A Collaborative New Approach to Land Conservation
By: Nick Johnson, Georgia Conservancy Senior Planner
When it comes to land conservation in Georgia, there is strength in numbers. Conserving lands rich with environmental resources, including wildlife, wetlands, forest, agricultural, and scenic amenities, requires a coordinated effort from non-profits, state agencies, and landowners.
The Georgia Conservancy is pleased to announce a new initiative that takes this coordinated approach: the Association of Georgia Land Trusts. This new coalition brings together more than 20 organizations across the state to share news and best practices, provide technical assistance and advice to clients and partners, and advocate for the protection of valuable environmental lands.
The Association of Georgia Land Trusts is modeled after similar initiatives in other states, including Florida and North Carolina, which have seen significant success among land conservation projects in those areas. Thanks to funding provided by R. Howard Dobbs, Jr. Foundation and other partners aimed at building community among local land trusts, this new organization expands on previous networks established for the land trusts of the state by the former Georgia Land Conservation Center. That organization was led for many years by Hans Neuhauser, a revered figure in the realm of Georgia land conservation efforts.
“This newly formed association will provide an important connection among land trusts and land conservation organizations active in Georgia through increased communication, collaboration, and advocacy,” says Shane Wellendorf, Conservation Coordinator at Tall Timbers Research Station and Land Conservancy.
AGLT is poised to make a significant impact on the conservation of valuable lands across the state. A good example of such work will be seeking lands to put under conservation easement for viable populations of gopher tortoise, a keystone species. AGLT organizations are working with the Gopher Tortoise Conservation Initiative in critical areas of the state to conserve and manage gopher tortoise habitat, with the intent to increase its population and keep the reptile from being listed as an Endangered Species.
Partner organizations will also work together to identify key lands in Georgia that could benefit from the newly created Georgia Outdoor Stewardship Fund, and monitor the implications of IRS treatment of state and local taxes on the use and viability of the Georgia State Conservation Tax Credit.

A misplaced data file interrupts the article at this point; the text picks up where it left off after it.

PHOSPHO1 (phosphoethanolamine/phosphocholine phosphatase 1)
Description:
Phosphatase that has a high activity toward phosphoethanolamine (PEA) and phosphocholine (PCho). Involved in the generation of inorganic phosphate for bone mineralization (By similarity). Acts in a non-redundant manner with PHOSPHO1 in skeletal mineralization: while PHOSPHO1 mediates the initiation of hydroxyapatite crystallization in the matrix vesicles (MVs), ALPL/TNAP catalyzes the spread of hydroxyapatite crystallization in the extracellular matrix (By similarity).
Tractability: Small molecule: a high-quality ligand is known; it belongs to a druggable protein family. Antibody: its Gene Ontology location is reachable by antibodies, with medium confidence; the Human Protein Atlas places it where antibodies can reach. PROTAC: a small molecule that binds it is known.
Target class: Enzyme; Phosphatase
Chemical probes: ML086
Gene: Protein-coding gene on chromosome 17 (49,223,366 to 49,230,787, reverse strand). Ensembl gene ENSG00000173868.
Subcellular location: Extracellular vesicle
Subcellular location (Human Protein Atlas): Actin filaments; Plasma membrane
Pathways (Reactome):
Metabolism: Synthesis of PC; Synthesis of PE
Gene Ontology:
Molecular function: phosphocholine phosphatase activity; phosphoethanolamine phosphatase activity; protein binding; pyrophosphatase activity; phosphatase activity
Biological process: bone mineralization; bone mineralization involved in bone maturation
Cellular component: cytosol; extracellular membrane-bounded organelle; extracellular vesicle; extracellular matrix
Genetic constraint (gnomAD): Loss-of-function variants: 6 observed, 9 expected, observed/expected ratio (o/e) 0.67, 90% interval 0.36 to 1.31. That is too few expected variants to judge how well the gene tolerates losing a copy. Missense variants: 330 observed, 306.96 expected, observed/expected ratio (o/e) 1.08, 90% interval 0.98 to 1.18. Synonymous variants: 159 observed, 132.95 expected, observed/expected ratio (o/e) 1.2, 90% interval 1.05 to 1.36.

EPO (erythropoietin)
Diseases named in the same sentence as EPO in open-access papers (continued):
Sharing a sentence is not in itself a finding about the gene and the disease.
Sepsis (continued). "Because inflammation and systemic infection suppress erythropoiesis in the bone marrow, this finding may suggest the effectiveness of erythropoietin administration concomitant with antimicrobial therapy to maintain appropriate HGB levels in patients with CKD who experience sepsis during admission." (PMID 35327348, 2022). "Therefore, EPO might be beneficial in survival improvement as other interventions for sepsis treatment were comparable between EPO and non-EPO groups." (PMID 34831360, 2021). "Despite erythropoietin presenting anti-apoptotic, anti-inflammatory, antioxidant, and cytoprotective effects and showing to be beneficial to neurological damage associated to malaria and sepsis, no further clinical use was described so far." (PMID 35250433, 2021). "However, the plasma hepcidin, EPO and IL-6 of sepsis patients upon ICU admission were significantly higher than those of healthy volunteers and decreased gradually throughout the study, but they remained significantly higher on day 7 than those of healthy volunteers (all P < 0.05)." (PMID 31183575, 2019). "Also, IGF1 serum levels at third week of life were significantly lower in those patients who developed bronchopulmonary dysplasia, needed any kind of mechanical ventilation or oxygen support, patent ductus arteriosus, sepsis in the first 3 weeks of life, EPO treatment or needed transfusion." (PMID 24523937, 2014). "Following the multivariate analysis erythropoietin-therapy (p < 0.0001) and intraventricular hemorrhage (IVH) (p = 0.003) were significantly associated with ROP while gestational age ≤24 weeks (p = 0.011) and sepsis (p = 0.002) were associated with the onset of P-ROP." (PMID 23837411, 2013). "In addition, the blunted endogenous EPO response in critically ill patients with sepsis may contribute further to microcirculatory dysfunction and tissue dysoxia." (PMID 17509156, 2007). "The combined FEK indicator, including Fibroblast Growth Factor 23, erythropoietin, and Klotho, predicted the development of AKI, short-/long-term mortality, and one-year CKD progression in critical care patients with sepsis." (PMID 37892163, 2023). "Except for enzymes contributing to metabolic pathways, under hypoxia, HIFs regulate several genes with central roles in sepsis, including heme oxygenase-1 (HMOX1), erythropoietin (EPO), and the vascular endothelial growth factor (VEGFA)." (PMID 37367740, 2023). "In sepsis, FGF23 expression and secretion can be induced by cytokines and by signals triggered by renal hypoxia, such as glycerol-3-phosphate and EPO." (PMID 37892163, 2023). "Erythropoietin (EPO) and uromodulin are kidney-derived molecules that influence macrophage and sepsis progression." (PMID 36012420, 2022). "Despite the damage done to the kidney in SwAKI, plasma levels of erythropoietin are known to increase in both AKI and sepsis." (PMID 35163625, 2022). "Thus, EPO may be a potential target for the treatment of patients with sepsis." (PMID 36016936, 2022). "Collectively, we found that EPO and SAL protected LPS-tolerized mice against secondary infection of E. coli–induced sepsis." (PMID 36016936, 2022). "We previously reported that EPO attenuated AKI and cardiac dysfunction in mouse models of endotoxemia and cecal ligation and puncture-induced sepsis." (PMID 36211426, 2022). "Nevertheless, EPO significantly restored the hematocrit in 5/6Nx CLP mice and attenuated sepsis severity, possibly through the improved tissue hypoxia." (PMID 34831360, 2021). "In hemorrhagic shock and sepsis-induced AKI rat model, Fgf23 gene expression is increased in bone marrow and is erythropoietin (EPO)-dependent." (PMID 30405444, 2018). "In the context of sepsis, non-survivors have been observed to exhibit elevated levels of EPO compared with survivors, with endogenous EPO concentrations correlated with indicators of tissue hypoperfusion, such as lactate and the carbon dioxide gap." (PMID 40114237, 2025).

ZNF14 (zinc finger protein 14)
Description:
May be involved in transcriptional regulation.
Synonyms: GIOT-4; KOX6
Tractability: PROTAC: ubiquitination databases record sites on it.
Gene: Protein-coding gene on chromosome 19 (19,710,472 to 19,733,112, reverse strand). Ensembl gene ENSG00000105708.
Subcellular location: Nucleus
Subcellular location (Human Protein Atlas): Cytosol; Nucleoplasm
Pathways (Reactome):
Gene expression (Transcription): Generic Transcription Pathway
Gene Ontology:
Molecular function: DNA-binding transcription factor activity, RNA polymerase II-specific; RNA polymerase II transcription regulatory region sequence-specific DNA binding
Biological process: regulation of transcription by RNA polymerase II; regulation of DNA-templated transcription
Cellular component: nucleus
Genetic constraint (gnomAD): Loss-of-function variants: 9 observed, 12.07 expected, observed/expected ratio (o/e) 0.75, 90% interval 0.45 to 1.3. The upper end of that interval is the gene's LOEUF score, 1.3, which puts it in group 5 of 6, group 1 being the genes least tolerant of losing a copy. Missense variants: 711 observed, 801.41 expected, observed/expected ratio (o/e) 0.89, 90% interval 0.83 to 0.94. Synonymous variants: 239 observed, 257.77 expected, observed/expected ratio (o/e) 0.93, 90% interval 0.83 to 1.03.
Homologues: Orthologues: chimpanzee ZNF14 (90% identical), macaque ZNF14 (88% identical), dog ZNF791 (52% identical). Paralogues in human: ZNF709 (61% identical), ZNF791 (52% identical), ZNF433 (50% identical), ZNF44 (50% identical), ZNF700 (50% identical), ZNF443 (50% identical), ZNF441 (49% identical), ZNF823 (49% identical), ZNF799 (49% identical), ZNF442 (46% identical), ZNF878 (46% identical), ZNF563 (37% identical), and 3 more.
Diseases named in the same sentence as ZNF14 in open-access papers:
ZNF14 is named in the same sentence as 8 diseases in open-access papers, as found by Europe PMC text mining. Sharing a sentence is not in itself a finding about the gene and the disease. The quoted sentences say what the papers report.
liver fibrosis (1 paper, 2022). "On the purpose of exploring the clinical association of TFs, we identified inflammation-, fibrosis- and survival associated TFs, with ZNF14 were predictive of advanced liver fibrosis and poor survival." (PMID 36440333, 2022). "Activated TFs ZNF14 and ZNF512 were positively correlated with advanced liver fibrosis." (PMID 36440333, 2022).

Additionally, the Association of Georgia Land Trusts will explore how to support a
Conserved Lands Inventory in order to have a more complete understanding of where land is being conserved around the state.
The Georgia Conservancy has joined the Association’s Executive Committee and provides communications support for news, social media and dialogue, technical assistance for advocacy strategy and content, and logistical assistance for operations.
“We are very excited to be a part of this next big step for land conservation in Georgia,” says Georgia Conservancy Natural Resource and Coastal Director Charles McMillan. “AGLT will strengthen the reach and capabilities of partner organizations. With a coordinated effort toward the conservation of our most precious lands, we can have the greatest impact.”
The Association of Georgia Land Trusts includes: Athens Land Trust*, Atlantic Coast Conservancy, Broad River Watershed Association, Camden County Land Trust, Chattooga River Land Trust, The Conservation Fund, Central Savannah River Land Trust, LAF Conservation Consultant Services, Cobb Land Trust, Georgia-Alabama Land Trust*, The Georgia Conservancy*, Georgia Piedmont Land Trust*, Lula Lake Land Trust, Madison Morgan Conservancy, Mountain Conservation Trust of Georgia*, Newton County Land Trust Alliance, Ocmulgee Land Trust, Oconee River Land Trust*, Southeast Land Preservation Trust, Southeast Regional Land Conservancy, St. Simons Island Land Trust, Tall Timbers Research Station and Land Conservancy*, Southeastern Trust for Parks and Land, Pelican Coast Conservancy, Southern Conservation Trust, The Nature Conservancy, and The Trust for Public Land. *Executive Committee
Learn more about the Association of Georgia Land Trusts: www.georgiaconservancy.org/aglt
Photos by the Georgia Conservancy